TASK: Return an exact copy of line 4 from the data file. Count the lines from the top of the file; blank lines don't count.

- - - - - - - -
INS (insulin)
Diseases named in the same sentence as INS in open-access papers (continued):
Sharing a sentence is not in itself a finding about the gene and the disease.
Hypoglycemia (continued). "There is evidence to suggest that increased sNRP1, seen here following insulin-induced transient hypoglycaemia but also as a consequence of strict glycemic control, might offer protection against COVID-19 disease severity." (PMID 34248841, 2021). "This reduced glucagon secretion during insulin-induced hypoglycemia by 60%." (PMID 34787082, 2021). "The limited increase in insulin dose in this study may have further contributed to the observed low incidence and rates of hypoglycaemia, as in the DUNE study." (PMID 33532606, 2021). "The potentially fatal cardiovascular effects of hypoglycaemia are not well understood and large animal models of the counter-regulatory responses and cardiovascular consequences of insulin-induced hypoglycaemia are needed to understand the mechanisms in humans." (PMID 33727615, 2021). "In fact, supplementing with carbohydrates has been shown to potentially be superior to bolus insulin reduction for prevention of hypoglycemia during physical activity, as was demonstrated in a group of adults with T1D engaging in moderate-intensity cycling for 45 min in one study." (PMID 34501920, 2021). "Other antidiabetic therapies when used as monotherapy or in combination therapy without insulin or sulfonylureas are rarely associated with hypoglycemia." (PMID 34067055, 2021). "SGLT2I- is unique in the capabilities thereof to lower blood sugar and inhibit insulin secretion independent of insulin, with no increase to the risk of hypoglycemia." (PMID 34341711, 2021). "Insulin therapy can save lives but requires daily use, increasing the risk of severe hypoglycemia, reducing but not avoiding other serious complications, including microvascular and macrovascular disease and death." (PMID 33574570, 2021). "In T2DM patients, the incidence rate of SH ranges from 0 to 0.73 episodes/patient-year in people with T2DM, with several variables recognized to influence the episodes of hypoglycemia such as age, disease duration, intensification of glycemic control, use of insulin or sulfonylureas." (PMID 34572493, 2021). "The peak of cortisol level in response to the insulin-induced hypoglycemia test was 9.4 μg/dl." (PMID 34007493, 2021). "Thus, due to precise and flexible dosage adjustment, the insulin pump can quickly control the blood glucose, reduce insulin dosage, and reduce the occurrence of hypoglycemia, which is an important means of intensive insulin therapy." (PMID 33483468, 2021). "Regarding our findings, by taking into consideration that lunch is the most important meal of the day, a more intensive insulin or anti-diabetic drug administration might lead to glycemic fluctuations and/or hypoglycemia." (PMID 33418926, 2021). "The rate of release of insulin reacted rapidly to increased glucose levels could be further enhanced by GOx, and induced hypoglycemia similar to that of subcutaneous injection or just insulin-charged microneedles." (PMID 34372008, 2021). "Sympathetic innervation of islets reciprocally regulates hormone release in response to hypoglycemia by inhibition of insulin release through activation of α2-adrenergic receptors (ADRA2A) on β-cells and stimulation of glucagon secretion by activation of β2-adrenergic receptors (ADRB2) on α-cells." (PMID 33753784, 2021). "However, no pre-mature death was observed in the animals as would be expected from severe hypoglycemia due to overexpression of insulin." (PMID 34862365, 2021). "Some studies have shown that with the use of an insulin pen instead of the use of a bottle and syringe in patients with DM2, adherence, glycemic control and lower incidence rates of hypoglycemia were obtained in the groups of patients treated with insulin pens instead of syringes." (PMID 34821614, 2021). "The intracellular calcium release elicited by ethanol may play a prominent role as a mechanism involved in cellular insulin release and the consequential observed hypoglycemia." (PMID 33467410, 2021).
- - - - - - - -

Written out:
Hypoglycemia (continued). "There is evidence to suggest that increased sNRP1, seen here following insulin-induced transient hypoglycaemia but also as a consequence of strict glycemic control, might offer protection against COVID-19 disease severity." (PMID 34248841, 2021). "This reduced glucagon secretion during insulin-induced hypoglycemia by 60%." (PMID 34787082, 2021). "The limited increase in insulin dose in this study may have further contributed to the observed low incidence and rates of hypoglycaemia, as in the DUNE study." (PMID 33532606, 2021). "The potentially fatal cardiovascular effects of hypoglycaemia are not well understood and large animal models of the counter-regulatory responses and cardiovascular consequences of insulin-induced hypoglycaemia are needed to understand the mechanisms in humans." (PMID 33727615, 2021). "In fact, supplementing with carbohydrates has been shown to potentially be superior to bolus insulin reduction for prevention of hypoglycemia during physical activity, as was demonstrated in a group of adults with T1D engaging in moderate-intensity cycling for 45 min in one study." (PMID 34501920, 2021). "Other antidiabetic therapies when used as monotherapy or in combination therapy without insulin or sulfonylureas are rarely associated with hypoglycemia." (PMID 34067055, 2021). "SGLT2I- is unique in the capabilities thereof to lower blood sugar and inhibit insulin secretion independent of insulin, with no increase to the risk of hypoglycemia." (PMID 34341711, 2021). "Insulin therapy can save lives but requires daily use, increasing the risk of severe hypoglycemia, reducing but not avoiding other serious complications, including microvascular and macrovascular disease and death." (PMID 33574570, 2021). "In T2DM patients, the incidence rate of SH ranges from 0 to 0.73 episodes/patient-year in people with T2DM, with several variables recognized to influence the episodes of hypoglycemia such as age, disease duration, intensification of glycemic control, use of insulin or sulfonylureas." (PMID 34572493, 2021). "The peak of cortisol level in response to the insulin-induced hypoglycemia test was 9.4 μg/dl." (PMID 34007493, 2021). "Thus, due to precise and flexible dosage adjustment, the insulin pump can quickly control the blood glucose, reduce insulin dosage, and reduce the occurrence of hypoglycemia, which is an important means of intensive insulin therapy." (PMID 33483468, 2021). "Regarding our findings, by taking into consideration that lunch is the most important meal of the day, a more intensive insulin or anti-diabetic drug administration might lead to glycemic fluctuations and/or hypoglycemia." (PMID 33418926, 2021). "The rate of release of insulin reacted rapidly to increased glucose levels could be further enhanced by GOx, and induced hypoglycemia similar to that of subcutaneous injection or just insulin-charged microneedles." (PMID 34372008, 2021). "Sympathetic innervation of islets reciprocally regulates hormone release in response to hypoglycemia by inhibition of insulin release through activation of α2-adrenergic receptors (ADRA2A) on β-cells and stimulation of glucagon secretion by activation of β2-adrenergic receptors (ADRB2) on α-cells." (PMID 33753784, 2021). "However, no pre-mature death was observed in the animals as would be expected from severe hypoglycemia due to overexpression of insulin." (PMID 34862365, 2021). "Some studies have shown that with the use of an insulin pen instead of the use of a bottle and syringe in patients with DM2, adherence, glycemic control and lower incidence rates of hypoglycemia were obtained in the groups of patients treated with insulin pens instead of syringes." (PMID 34821614, 2021). "The intracellular calcium release elicited by ethanol may play a prominent role as a mechanism involved in cellular insulin release and the consequential observed hypoglycemia." (PMID 33467410, 2021).